I remember my mother coming to visit me at my grandparents one day. I remember all four of us walking around the park at sunset. The air was cool and hot at the same time, and dark waves glittered in orange and red across the lake’s surface. I would lean over the water’s edge and stare at frogs appearing at the surface and then heading back again into the water, in the process sending ripples across the water’s silvery surface. The park always smelled of mud and freshly cut grass and a wild aroma floated around. Back then, I found it to be mesmerizing and beautiful. Now it’s just a putrid smell, death and decomposition hiding away in the tall reed that grows around the water’s edge. Back then, I used to feel life scream out of every corner, out of the lake’s murky waters and it was always such a fascinating question to ask, “What lies beneath the dark, gloomy water?” What mysterious process is happening there that’s giving birth to dragonflies and fish and frogs? Now, I just find the water to be filthy and the lake appears to be some sort of graveyard, where nature is trapped in a stupid, vicious circle of death and rebirth.
My high school physics professor once said that there seem to be an obvious nature to the world around us. I guess that what he meant was that, for instance, we can all comprehend that there is certain causality in the world, that every action bears its consequences. It only requires throwing a pebble at a watery surface to notice such a principle at work. There is action and then, swiftly or not, there is a reaction to said action. But as he also stated that such obvious things require a greater mind to fully acknowledge them.
What does this have to do with my story, you might ask. Well, on one hand, it has to do with the fact that children, in their insatiable curiosity, put everything to the test. They search for answers beneath each and every rock and they’re tireless in their pursuit to understand the world as much as possible. But when we grow up we realize that the questions are never going to end. There is no supreme equation; life can never be condensed in as little as a five word sentence. That’s when we stop looking for the truth. Like my father used to say, “It’s all a matter of perspective”. We’re all inherently different from one another and so, we see the world differently. And the truth and all those small observations that we made during our early years become redundant. I guess that what I’m really trying to say is that when we grow up, we find ourselves inside a labyrinth and find it less tiresome to stay put and wait than to try to find a way out.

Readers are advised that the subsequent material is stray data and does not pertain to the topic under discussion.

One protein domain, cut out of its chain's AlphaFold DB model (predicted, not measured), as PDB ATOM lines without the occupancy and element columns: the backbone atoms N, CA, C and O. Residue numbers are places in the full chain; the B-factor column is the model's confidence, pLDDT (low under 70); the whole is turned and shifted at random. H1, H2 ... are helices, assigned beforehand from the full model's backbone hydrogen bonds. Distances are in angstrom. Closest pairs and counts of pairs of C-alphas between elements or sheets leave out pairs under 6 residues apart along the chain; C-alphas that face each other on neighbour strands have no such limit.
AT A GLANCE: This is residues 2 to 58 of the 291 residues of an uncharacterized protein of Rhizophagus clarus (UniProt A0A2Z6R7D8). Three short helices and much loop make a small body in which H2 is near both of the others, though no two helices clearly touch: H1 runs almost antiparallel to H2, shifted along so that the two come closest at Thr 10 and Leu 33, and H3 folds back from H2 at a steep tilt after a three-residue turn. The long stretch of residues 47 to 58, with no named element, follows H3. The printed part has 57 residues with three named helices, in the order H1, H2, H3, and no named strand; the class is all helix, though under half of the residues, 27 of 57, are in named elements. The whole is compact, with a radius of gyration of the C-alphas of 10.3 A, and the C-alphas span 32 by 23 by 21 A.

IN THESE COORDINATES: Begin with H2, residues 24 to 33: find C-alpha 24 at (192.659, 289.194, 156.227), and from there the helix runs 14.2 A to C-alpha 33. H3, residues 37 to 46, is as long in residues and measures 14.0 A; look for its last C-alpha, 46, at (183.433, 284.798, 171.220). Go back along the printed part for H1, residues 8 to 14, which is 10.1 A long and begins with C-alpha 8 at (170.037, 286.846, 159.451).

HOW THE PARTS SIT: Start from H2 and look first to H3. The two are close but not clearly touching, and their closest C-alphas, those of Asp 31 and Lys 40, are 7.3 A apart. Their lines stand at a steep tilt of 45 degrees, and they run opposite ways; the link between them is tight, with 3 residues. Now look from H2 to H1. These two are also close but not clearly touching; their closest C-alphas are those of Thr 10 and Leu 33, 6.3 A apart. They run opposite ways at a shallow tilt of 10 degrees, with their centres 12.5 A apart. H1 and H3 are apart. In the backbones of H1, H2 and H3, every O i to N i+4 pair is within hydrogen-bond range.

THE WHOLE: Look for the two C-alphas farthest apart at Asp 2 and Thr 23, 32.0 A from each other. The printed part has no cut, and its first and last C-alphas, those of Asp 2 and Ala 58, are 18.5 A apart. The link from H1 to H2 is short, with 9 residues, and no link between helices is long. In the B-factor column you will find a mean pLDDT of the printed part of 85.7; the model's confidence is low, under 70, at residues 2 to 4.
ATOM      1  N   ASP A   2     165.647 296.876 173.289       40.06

That evening in the park with my mother and grandparents, with the silvery moon resembling a clipped fingernail, I understood that what I regarded as being an unequivocal truth, some might see it as nothing more than a lie.
My grandfather was always running behind, he always had to stop and catch his breath, and one moment, my mother didn’t stop. I walked close by her and at one point I said about how my grandfather was such a great man, something like that.
And my mother glanced at me and said, “He’s boring, he’s always telling the same stories over and over again, like a broken record.”
I felt disgusted and a bitter revolt screamed inside my chest. How dare she? He was her father, he wasn’t boring and I couldn’t understand why she couldn’t see the man he truly was. This simple statement, so long ago, ruined what I had regarded as fact.
For a few days, I didn’t speak with my mother at all. I was angry and upset and confused, all at the same time, and I couldn’t understand why was I angry with. Myself, my mother, my grandfather? Who carried the blame for it? What was the truth?
There is no such thing as irrefutable, at least not when it comes to human life, with all its complexities and redundancies and discrepancies. Chaotic little humans, they never see the same thing in the same manner. We can hardly agree upon the most simple and obvious of facts, let alone principles concerning our own existence.
I’d like to thank Djazz and Brittany for contributing to the campaign that’s raising funds to release my upcoming novel, vertigo.
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